3 ways to help bring back in-person family visits
How post-acute care facilities can bring back visitors without undermining their safety strategies
By Medline Newsroom Staff | April 6, 2021
Centers for Medicare and Medicaid Services (CMS) recently released updated guidelines for visitations to nursing homes during the continuing COVID-19 pandemic. As many post-acute facilities are now welcoming families indoors to visit loved ones, Jennifer Conlon, infection preventionist for Athena Health Care Systems, one of New England’s largest privately owned long-term care management companies, shared with the Medline Newsroom three tips for how Athena’s facilities have laid the groundwork for in-person visits in alignment with the CMS guidelines.
1) Designate a safe visitation procedure
“When we started our indoor visits, we had to have a designated area, Conlon said. “It had to be equipped with proper ventilation, whether that meant open windows, air purifiers with HEPA filters or both. Areas would also be cleaned and disinfected after each visit. UV cleaning devices have helped us enhance this disinfection process, and that technology gives residents and visitors additional peace of mind.”
At Athena, visitors are screened for COVID-19 symptoms before meeting with residents. Additionally, Conlon and her staff perform rapid antigen tests on visitors. This extra step is not required under the CMS guidelines, but is an additional suggested step to help avoid COVID-19 spread.
“The antigen tests have been an excellent tool to be able to test the visitors prior to them going to see their loved ones, said Conlon. “With the continued risk of asymptomatic infection, such tests can help lower the overall risk of visitors bringing infections into the facility.”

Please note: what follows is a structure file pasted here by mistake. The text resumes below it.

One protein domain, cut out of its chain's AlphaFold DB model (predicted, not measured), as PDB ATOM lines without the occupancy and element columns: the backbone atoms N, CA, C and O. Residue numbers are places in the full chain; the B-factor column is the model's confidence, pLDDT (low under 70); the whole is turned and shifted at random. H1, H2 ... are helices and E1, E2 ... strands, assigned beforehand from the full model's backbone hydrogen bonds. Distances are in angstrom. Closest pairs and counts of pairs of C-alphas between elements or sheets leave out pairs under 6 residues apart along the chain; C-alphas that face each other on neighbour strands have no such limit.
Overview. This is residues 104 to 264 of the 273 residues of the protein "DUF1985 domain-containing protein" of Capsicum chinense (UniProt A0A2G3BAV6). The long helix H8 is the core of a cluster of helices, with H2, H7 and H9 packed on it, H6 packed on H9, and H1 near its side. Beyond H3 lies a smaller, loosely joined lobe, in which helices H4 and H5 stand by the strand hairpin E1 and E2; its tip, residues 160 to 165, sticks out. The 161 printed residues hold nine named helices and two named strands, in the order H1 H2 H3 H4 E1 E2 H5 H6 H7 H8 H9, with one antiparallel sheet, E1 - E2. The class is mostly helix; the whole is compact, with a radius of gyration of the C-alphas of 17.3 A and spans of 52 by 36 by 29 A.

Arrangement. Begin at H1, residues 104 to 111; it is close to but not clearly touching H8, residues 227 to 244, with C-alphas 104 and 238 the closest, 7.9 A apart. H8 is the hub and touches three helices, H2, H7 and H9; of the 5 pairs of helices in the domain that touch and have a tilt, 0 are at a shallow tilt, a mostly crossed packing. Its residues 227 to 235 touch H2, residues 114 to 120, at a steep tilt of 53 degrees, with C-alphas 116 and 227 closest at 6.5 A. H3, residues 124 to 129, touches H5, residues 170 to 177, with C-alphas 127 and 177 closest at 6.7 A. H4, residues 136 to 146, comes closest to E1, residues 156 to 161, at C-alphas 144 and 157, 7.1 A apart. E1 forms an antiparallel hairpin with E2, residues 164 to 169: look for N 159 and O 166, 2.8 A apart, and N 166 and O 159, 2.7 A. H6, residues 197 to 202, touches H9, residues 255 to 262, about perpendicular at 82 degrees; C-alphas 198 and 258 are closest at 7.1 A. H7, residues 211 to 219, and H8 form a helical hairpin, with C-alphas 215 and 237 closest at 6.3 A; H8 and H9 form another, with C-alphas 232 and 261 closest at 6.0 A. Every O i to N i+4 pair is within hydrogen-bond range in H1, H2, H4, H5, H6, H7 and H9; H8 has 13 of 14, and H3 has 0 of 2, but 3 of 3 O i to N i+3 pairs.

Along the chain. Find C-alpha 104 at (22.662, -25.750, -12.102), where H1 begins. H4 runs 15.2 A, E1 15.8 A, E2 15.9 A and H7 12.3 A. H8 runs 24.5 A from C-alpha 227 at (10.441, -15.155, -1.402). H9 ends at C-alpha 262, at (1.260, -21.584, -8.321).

2) Educate and communicate
Communicating and educating staff is essential as Athena continues to focus on helping them feel comfortable coming to work during such a vulnerable time. Proper infection prevention procedures rely on certain foundational strategies, including hand hygiene. Looking back over the grueling past year, Conlon said the pandemic strengthened her belief in continuous education.
“It can seem like overkill, going over the fundamentals of hand hygiene over and over again, but as humans we often become less conscious of what we touch over time. For us, educating staff on proper hand-hygiene has become a continuous process. It’s not a question of learning it once, but of living it day to day.”
Furthermore, it is also critical to keep open communication with families as many went months without seeing their loved one in person. Their facilities use a variety of outreach methods, including conference calls, email blasts, zoom chats and Facetime. Messaging helped keep family members updated in terms of Department of Public Health and CDC guidelines, safety measures at the facilities and the status of their loved ones.
3) Prepare for hugs
The new CMS guidance also addresses hugs and other close contact between visitors and residents, and states:
“We (CMS) acknowledge the toll that separation and isolation has taken. We also acknowledge that there is no substitute for physical contact, such as the warm embrace between a resident and their loved one. Therefore, if the resident is fully vaccinated, they can choose to have close contact (including touch) with their visitor while wearing a well-fitting face mask and performing hand-hygiene before and after.”
CMS encourages visitors to also get vaccinated prior to their visits, and Conlon thinks the prospect of hugging a loved one for the first time in over a year can be a great motivator for people who are eligible, but have yet to get vaccinated.
“After the year we’ve had, everyone could use a hug, and requiring proof of vaccination to have that kind of contact promotes safety and provides an extra bit of incentive for folks to get vaccinated as soon as possible.”
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